After the rather underwhelming Bourne: Legacy I can only assume Paul Greengrass and Matt Damon also saw it and did not want to have their franchise finished with a stain on it, so they went and did something about it. The self titled ‘Jason Bourne’ (hereafter called Bourne 5 to avoid confusion) sees Bourne once again off the grid and attempts to deal with all the info he found out about himself at the end of Ultimatum in a way that is probably not sanctioned by a health professionals, but soon is back in the thick of it after being drawn back out by a figure of his past and in turn is now on the path to uncover more about Treadstone and the higher ups in the CIA that are involved in other black ops programs.
That synopsis of the plot may sound familiar and that is because it is essentially the same as every other Matt Damon Bourne film except for a few additions in personnel, and by far this is the biggest problem. There is nothing wrong with playing it safe when it comes to films, millions are at stake and there are enough interested parties to fill a life raft who want to see it succeed, but now we have had 4 films of playing it safe. In the Bourne Identity we had an ‘anti-Bond’ style action hero who was well trained and practical in getting what he wanted, often only using people as a means to an end. It was fast paced and had a backstory with an air of mystery about it, the ideal place to start off a franchise and start world building. Subsequently what happened is that in each other film we got the same old white guy ‘patriot’ villain, the same quiet and efficient (but not quite as efficient as Bourne) assassins, the young females who take a vested interest in Bourne and a bit more of the story revealed but never completing the picture in any satisfying way. Bourne 5 goes down this path and lacks any originality, resting on what made it’s predecessors enjoyable instead of taking a single risk to elevate the franchise to the next level. There is even a moment from the opening 30 mins that is lifted right out of the Bourne Supremacy in set up,tone and execution, it’s difficult not to think that creativity was not high on the priorities for this film.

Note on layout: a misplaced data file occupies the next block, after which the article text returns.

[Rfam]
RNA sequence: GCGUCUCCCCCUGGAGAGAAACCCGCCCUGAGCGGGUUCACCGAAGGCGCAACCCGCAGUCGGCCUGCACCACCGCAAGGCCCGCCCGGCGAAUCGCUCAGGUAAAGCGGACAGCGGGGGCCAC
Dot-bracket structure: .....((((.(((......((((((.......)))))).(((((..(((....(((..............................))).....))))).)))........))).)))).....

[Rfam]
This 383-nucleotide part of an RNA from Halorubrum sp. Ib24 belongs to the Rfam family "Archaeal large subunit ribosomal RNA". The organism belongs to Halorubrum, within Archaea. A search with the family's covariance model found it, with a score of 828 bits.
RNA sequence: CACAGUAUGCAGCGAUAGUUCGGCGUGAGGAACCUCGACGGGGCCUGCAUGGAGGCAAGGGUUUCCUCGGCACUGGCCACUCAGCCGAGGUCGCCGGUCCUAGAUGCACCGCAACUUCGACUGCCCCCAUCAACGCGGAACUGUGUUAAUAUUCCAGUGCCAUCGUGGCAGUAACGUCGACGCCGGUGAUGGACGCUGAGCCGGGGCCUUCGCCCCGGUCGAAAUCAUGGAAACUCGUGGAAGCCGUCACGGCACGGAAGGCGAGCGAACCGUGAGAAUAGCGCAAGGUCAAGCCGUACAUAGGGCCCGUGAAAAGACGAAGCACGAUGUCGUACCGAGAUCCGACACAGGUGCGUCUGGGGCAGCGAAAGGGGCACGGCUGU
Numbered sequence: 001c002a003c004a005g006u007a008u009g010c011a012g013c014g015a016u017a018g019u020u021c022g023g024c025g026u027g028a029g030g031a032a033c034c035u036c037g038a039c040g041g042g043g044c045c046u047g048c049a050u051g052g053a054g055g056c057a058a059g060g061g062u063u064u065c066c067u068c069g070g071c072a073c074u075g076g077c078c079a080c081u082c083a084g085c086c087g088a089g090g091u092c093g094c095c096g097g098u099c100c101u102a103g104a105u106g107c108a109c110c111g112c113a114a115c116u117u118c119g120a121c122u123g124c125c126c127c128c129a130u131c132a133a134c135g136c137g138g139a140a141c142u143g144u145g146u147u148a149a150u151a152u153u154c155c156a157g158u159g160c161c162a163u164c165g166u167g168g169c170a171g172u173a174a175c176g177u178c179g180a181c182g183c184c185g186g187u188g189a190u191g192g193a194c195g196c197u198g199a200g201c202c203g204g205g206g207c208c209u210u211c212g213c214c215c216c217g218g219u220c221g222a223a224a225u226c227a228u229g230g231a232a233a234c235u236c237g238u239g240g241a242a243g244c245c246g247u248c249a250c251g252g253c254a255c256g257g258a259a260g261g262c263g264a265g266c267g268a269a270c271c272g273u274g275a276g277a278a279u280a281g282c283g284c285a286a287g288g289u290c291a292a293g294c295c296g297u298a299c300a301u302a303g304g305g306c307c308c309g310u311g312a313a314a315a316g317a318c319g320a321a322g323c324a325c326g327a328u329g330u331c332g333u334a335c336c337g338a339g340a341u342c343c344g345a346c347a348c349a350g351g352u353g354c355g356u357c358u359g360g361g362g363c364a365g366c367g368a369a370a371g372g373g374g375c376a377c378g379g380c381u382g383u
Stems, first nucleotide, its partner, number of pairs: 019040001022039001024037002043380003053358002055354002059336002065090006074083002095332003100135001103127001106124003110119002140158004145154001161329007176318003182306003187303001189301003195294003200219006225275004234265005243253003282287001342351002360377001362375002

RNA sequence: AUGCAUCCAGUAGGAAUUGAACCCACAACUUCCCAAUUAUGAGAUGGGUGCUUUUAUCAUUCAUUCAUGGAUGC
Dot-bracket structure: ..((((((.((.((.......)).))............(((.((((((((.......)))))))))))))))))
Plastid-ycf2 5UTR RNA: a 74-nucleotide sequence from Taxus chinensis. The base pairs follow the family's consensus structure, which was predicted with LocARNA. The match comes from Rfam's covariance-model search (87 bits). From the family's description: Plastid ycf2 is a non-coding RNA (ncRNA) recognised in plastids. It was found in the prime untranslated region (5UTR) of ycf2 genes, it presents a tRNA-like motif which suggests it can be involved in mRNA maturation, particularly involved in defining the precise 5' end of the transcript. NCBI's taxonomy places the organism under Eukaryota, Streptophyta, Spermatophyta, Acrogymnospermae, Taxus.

The casting is solid and brings back an old face in Julia Styles but adds Tommy Lee Jones, Alicia Vikander and Vincent Cassel in the main roles that interact most throughout the film. Damon is about as Bourne as Bourne can be again, his face mostly emotionless, he’s bigger, stronger and still uses his fists as effective communication tools. The rest fit into their familiar roles well and do a fine job in either being an antagonist or aiding the protagonist. The only problem there was was the inconsistency with Vikander’s character. Without spoiling any plot points it is clear that her character was meant to be obscure and for the viewer to make up their own mind about her motivation, the problem was that she was never given enough to do to be inconsistent enough to make you as a viewer think Who’s side is she on?’. All that comes across is someone that behaves illogically with what has gone on.
The strongest element to the film is its adherence to go bigger with the action, the set pieces clearly have a bigger budget this time around and once again it is the chase sequences that provide the most entertainment. There is a motorcycle chase near the beginning where director Greengrass does a real good job in creating tension alongside showing how far surveillance tech has come since the last film. There is a good use of meandering through the streets and allies of Greece and all that was missing was a trademark Bourne ‘disappear behind public transport’ moment to escape.This scene as well as the final insane car chase set themselves apart from the rest and are hugely entertaining, the only thing there needed to be more of was some well choreographed hand to hand combat as we are treated to only one such scene.
Bourne 5 proves to be a a bit mixed bag, for every scene we come to know and love Bourne for there is a plot hole or a stupid decision made by a character and without any new content to focus on. Ultimately if you like the previous Bourne films there is plenty of shaky cam, chase scenes and conspiracy stuff to get stuck in to, and if not then it is easy to see the flaws throughout.
This installment in the franchise is very much a Bourne by numbers affair. The film is definitely stronger with Greengrass and Damon back at the helm but a reluctance to take a risk and do something different holds it back from elevating it from its predecessors. Fans of the franchise will most likely enjoy the familiar plot and action, it will however do nothing to convince anyone who is not a fan that it isn’t just a run of the mill action film .